Cervical Barrier Methods for Women

Lea's Shield

Average Failure Rate: 14%

The Lea's Shield is a vaginal barrier contraceptive device. Available by prescription only, it is about the size of a diaphragm. Lea's Shield is composed entirely of medical-grade silicone rubber, and thus it is non-allergenic. The device is one-size-fits-all, washable, and reusable.

How Lea's Shield Works

The Lea's Shield completely covers the cervix, blocking sperm access. It is recommended that women use spermicide, with the Lea's Shield, as it enhances the contraceptive effect by killing sperm. This device differs from a diaphragm and cervical cap in two important ways. The Lea's Shield is not held in place by the cervix (like the cap) or pubic bone (like the diaphragm) but rather by the vaginal wall. The size of the cervix and the length of the vagina do not play a role, thus the device does not need to be "fitted" by a doctor. The Lea's Shield works by volume and is held by the vagina's muscles.

Effectiveness of the Lea's Shield Barrier Contraceptive

Because the effectiveness of the Lea's Shield depends on proper use, there is more room for user error with this device. Reported failure rates range from 4-15% per year. Using the Lea's Shield consistently and properly for every sex act will lead to better efficacy. Spermicide also improves the effectiveness. Clinical studies show that the device is more effective in women who have not previously given birth. However, it was more effective for women who had given birth than was the diaphragm or older versions of the cervical cap.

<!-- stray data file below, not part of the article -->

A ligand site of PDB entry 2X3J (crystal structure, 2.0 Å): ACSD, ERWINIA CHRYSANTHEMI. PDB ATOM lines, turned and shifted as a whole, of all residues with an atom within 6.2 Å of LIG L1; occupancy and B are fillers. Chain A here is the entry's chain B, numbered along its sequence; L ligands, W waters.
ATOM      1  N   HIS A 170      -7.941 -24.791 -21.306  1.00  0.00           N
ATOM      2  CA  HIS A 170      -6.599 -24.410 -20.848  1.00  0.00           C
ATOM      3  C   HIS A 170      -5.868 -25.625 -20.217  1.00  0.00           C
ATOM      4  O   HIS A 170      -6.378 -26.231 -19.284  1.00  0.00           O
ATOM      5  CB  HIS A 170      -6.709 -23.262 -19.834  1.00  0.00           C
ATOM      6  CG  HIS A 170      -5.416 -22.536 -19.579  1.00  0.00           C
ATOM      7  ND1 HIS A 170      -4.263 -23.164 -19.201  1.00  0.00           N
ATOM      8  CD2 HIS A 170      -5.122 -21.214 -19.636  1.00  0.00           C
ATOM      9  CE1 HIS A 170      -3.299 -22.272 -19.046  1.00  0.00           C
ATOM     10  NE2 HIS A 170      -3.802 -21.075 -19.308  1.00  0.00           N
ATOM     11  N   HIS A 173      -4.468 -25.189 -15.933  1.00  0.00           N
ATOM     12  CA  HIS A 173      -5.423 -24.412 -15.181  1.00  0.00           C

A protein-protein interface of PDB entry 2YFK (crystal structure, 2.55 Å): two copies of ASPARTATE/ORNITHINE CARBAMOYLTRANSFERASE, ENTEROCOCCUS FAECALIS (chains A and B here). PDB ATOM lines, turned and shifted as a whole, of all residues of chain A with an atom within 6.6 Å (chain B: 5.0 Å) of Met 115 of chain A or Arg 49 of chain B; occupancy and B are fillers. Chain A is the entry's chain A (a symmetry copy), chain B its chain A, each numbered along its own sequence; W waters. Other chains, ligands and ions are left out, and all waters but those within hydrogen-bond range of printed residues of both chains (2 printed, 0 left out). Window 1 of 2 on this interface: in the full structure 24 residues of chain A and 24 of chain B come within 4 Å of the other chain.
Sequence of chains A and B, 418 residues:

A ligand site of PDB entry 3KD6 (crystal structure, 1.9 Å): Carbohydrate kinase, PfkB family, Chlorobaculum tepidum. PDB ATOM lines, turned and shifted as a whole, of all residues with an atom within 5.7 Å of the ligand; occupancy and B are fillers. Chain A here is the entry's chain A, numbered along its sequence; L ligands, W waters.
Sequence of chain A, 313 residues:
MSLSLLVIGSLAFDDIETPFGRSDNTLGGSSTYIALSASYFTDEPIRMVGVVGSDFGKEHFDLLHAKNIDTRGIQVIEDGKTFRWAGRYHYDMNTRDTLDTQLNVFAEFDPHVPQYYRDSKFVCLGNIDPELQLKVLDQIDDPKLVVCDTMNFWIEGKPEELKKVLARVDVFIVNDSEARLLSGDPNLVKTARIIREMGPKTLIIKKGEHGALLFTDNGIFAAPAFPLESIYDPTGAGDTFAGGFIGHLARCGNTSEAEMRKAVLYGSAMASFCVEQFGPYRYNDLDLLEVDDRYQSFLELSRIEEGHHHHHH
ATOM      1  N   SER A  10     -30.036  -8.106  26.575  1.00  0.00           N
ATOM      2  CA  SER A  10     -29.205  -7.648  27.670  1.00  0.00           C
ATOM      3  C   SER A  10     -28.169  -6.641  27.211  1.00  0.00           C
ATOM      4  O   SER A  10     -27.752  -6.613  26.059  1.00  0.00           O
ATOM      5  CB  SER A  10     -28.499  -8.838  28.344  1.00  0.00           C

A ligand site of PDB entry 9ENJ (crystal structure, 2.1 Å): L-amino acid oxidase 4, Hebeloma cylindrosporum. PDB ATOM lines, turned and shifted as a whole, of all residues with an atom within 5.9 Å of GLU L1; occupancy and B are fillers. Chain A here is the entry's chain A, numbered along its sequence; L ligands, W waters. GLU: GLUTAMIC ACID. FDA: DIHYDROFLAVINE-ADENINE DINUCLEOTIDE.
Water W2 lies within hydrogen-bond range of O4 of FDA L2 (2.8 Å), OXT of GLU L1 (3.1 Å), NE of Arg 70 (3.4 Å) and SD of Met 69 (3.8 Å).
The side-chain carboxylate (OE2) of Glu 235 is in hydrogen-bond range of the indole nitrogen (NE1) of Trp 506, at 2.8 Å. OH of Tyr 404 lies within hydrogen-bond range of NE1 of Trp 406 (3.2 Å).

Using Lea's Shield

Before use, a woman fills the bowl with spermicide. Like a tampon, she then squeezes the device and inserts it as far as it can go. It settles in place automatically and completely covers the cervix. Once inserted, the air trapped between the cervix and the device will be vented out of the one-way valve, creating an air-tight seal between the vaginal wall and the device. This valve also allows passage of natural cervical secretions. Lea's Shield can be inserted any time prior to intercourse, but must be left in place for at least 8 hours after sex and no more than 48 hours. It is not to be used during menstruation. To remove the device, the user grabs the loop and twists it to break the seal.

Side-Effects and Health Risks of Lea's Shield

The Lea's Shield is considered fairly safe. In clinical trials, the most common complaint was from the male partner, who felt the device was uncomfortable (8.2%). A small percentage of women also reported a urinary tract infection, spotting, discomfort, yeast infection, and/or an abnormal Pap test. No major health risks are associated with the Lea's Shield.

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